Sema gains two major wins

Sema has won two major print and mail contracts as it begins to recover from its 2012 collapse and works more closely with IPMG.

The personalised direct mail company won key contracts with Optus and Australia’s biggest toll road operator Transurban, together worth millions of dollars a year.

Optus is one of the biggest promotional mail accounts in Australia, with a seven figure yearly value, and leverages Sema’s well-developed data expertise to create heavily personalised campaigns.

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Sema managing director John Stewart says the job involves complex data work and its value could grow over time as Optus uses data to better target its marketing, which Sema will help with.

“The ability to use data to personalise direct mail campaigns makes them all the more powerful and is where we see the market going,” he says.

Sema won a competitive tender against incumbent Cojo and other applicants. Industry sources say losing Optus is a major blow for Cojo as it was worth about 30 per cent of turnover and had five staff dedicated to handling it.

Cojo director Rod Jones says while losing any major client hurts, the business will soldier on.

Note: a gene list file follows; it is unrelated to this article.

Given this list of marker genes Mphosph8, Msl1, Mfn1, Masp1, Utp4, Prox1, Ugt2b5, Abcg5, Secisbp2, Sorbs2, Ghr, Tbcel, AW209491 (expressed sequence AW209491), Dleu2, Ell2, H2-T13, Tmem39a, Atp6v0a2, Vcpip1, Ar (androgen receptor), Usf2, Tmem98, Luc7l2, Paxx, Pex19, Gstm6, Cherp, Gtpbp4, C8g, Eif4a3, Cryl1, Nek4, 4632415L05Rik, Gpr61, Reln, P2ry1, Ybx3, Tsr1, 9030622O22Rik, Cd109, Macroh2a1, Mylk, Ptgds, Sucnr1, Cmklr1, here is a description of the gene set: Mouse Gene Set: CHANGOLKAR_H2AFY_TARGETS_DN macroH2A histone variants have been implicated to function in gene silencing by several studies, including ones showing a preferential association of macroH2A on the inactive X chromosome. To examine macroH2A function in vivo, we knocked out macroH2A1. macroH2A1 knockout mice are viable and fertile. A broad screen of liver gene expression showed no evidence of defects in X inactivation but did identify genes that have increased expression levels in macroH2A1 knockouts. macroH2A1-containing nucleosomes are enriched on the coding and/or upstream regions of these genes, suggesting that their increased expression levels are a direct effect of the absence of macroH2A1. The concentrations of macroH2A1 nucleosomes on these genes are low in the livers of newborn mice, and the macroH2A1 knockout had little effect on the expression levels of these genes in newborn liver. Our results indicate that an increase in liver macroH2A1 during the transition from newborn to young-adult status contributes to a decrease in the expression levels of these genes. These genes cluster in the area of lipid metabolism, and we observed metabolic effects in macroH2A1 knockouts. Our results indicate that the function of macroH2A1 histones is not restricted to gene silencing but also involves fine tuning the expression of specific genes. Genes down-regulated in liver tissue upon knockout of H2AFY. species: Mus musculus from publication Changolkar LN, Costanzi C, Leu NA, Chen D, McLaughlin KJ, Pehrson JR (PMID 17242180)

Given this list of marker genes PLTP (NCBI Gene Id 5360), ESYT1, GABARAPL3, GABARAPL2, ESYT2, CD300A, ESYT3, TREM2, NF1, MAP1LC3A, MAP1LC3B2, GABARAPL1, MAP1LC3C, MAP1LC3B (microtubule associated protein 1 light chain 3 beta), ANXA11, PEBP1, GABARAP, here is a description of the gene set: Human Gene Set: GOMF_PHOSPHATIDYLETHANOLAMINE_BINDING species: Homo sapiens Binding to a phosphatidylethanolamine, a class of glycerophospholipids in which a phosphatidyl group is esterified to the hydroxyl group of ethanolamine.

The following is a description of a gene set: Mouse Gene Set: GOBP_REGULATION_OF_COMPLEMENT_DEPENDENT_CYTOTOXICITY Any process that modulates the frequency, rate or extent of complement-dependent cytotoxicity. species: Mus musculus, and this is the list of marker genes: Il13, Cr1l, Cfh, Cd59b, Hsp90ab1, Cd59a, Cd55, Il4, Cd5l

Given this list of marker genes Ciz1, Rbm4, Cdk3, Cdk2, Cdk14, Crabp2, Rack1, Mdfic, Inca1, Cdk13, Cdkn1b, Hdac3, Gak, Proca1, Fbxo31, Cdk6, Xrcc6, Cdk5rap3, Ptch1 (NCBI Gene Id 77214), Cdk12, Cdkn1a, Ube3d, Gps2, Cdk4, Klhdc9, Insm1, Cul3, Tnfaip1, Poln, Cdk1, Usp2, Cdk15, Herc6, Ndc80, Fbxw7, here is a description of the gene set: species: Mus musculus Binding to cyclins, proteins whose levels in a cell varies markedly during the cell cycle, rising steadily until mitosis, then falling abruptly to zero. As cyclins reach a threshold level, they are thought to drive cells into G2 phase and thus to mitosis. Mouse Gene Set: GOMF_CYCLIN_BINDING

The Transurban win sees Sema handle communication between the toll operator and its customers, including account statements, bills and notifications through print, mail, email and SMS.

It is said to be worth about $750,000 a year but Stewart says Sema hopes to grow it significantly. It was won from ABnote in Victoria and Fuji Xerox Document Management Services in Queensland.

Sema will print the work on Fuji Xerox 1400 digital web printers from its sites in Brisbane, Sydney and Melbourne.

Transurban handles the tolling for 14 roads in Australia and the US including Sydney’s M2, M5, M7, Lane Cove and Cross City tunnels, Melbourne’s CityLink and Brisbane’s Gateway and Logan motorways.

Stewart says both tenders were long drawn out processes and believes Sema’s ability to provide multichannel solutions was a big factor in its success.

“We are combining our expertise across print and digital to future-proof our client’s communication needs and help them transition from one to the other when appropriate,” he says.

An influx of new contracts, with others rumoured to be on the way, indicates Sema is recovering some of the huge lost business from its collapse and subsequent management buyout in 2012.

Stewart says the company is also working increasingly closely with IPMG, with which it established a ‘strategic and financial alliance’ in December, particularly their sales teams which he says ‘makes sense for both our client bases’.

Most industry sources expect the two firms to gradually integrate to the point where a full acquisition is a foregone conclusion.

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